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Mark 4:8: External Evidence Part I: Textual Criticism is not a Textual Democracy

September 26, 2008

Textual critics use two types of evidence to form their opinions on variants: external and internal evidence.

External evidence refers, most generally, to the age and pedigree of the manuscripts that attest to a certain reading, while internal evidence refers to aspects of a text’s contents.

When examining internal evidence, textual critics may ask questions such as “which variant reading is most compatible with the author’s style,” “what errors (e.g., misspelling, scrambling similar words, mixing up similar words from different lines of a page) did the scribe of this manuscript often make,” and “could the scribe have had an intentional motive for changing a word?”

For now, let’s examine the external evidence for Mark 4:8. Recall this chart from the last post.

Manuscripts present three different options for the word “abounding.” In the far left column, I listed “important witnesses” for each reading; these are well-known manuscripts, many of which have relatively early dates.

If you looked at a list of readings for Mark 4:8 and the manuscript evidence that supported each reading, you would notice that auxanomena has very few witnesses, auxanomenon has slightly more witnesses, and auxanonta has the most witnesses.

A temptation exists to endorse the reading that has the most witnesses. A valuable lesson in textual criticism, however, is that multiplicity of witnesses does not ensure accurate preservation.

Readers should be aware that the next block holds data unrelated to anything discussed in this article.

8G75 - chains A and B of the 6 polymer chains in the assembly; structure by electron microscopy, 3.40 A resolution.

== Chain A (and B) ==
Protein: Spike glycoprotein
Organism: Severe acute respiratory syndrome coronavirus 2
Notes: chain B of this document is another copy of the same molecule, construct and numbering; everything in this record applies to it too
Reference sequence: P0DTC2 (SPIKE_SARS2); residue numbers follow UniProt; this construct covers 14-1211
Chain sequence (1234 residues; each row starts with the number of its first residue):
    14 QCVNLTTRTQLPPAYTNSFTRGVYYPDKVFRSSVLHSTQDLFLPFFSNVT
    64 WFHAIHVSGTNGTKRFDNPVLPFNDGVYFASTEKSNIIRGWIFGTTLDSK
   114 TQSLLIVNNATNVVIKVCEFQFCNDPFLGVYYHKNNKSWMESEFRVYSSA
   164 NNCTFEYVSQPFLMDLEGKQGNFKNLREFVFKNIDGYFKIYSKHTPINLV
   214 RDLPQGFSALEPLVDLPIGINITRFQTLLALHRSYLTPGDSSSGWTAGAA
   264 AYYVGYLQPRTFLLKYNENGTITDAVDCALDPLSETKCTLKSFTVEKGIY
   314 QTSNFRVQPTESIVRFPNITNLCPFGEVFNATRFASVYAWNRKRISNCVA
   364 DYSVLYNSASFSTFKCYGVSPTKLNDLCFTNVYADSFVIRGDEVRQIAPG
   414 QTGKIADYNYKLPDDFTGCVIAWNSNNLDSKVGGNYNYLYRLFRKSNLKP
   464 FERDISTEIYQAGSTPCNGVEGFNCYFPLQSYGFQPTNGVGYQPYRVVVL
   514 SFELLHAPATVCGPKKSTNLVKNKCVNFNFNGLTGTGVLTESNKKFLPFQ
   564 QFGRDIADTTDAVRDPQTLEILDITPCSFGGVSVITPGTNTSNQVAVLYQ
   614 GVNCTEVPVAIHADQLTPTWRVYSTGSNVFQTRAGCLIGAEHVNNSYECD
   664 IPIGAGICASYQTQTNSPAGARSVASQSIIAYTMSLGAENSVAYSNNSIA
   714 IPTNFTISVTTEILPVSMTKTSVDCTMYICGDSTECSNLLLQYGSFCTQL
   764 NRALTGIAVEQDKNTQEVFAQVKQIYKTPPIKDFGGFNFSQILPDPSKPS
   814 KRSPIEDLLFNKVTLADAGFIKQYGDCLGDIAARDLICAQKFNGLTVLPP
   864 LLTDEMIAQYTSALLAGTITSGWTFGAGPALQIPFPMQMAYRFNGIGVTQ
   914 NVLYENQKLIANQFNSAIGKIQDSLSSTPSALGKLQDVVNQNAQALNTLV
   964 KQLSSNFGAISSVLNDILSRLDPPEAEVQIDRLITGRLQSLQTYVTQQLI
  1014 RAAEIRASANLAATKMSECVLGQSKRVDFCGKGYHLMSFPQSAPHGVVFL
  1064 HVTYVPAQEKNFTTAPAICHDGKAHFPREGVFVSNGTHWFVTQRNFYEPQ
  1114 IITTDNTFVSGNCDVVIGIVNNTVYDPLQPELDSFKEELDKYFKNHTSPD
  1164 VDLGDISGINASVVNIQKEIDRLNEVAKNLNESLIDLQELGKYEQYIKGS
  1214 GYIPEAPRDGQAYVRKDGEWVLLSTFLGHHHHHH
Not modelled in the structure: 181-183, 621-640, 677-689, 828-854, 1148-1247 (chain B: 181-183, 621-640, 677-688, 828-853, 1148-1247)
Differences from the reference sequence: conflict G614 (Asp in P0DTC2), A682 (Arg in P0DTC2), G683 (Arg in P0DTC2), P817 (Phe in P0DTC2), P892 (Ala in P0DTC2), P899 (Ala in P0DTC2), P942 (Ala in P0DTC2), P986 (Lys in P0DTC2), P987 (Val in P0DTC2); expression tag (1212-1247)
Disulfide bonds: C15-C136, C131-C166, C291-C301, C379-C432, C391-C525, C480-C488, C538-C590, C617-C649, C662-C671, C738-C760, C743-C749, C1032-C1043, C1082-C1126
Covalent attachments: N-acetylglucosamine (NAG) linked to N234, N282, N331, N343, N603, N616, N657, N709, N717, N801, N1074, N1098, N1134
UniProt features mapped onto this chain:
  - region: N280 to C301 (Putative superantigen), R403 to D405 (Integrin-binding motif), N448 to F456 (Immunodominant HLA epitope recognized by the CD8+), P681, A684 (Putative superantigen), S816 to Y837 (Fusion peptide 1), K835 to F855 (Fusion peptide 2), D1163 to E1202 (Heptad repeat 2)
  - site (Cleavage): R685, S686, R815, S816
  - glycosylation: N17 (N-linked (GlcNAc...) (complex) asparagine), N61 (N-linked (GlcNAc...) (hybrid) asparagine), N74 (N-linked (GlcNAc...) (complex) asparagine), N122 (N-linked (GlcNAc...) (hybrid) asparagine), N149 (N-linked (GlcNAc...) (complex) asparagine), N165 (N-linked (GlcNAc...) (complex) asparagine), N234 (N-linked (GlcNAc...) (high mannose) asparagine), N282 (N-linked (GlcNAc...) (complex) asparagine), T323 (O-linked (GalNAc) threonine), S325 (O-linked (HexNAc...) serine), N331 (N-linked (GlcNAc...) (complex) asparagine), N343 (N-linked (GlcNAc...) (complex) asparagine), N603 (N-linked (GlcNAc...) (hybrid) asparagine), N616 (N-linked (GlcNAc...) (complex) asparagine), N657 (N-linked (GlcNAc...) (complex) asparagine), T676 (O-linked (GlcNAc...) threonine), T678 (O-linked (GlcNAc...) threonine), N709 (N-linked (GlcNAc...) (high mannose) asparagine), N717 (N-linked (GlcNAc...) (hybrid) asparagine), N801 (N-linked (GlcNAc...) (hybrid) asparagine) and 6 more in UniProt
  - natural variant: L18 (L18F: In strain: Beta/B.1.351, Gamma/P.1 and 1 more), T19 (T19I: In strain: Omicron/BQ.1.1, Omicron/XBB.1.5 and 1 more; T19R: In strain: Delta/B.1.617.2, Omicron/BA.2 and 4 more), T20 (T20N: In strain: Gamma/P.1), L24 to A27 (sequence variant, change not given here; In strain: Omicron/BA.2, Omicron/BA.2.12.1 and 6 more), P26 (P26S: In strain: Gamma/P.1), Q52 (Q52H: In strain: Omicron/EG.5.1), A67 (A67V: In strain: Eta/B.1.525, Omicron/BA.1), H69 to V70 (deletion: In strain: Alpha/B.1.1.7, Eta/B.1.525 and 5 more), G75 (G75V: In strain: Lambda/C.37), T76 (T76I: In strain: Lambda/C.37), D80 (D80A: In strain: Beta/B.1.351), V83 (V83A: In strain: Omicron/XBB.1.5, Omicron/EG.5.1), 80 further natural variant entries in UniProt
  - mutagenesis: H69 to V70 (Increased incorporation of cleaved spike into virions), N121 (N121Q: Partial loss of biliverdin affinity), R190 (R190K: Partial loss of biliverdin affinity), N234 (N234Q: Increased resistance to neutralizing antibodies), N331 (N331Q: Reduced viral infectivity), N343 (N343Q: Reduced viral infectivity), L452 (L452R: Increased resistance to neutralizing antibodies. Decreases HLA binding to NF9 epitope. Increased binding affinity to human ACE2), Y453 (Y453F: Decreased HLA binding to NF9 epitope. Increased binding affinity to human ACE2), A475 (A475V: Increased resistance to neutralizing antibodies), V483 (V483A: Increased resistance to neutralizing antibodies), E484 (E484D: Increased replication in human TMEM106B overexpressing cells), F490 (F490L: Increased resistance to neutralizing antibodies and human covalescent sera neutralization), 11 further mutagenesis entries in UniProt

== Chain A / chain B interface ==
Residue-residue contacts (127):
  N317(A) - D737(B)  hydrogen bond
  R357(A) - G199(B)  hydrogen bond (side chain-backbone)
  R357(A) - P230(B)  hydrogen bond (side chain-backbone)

Infamous textual critical scholars, B. F. Westcott and F. J. A. Hort helpfully explained this maxim in the late 1800s. Consider their hypothetical scenario.

A certain text has 10 manuscripts which differ with respect to a certain word. 9 manuscripts endorse reading X, while only 1 manuscript endorses reading Y. If we take a democratic approach to this reading, the 9 agreeing manuscripts inevitably win. What if, however, we knew that 8 of the group of 9 manuscripts all derived from 1 member of the group?

Through characteristics of the rest of the text, we can detect genealogical relationships between manuscripts. In this scenario above, if 8 texts descended from one, then we no longer have 9 manuscripts versus 1 manuscript. We have 1 manuscript versus 1 manuscript.

Thus with Mark 4:8, auxanonta does not receive any special treatment because it has many witnesses. Also, auxanomenon is not to be preferred over auxanomena simply because it has more witnesses. Rather the quality of the witnesses must be assessed.

The next post in this series will continue to look at external evidence for Mark 4:8 by discussing manuscript quality.

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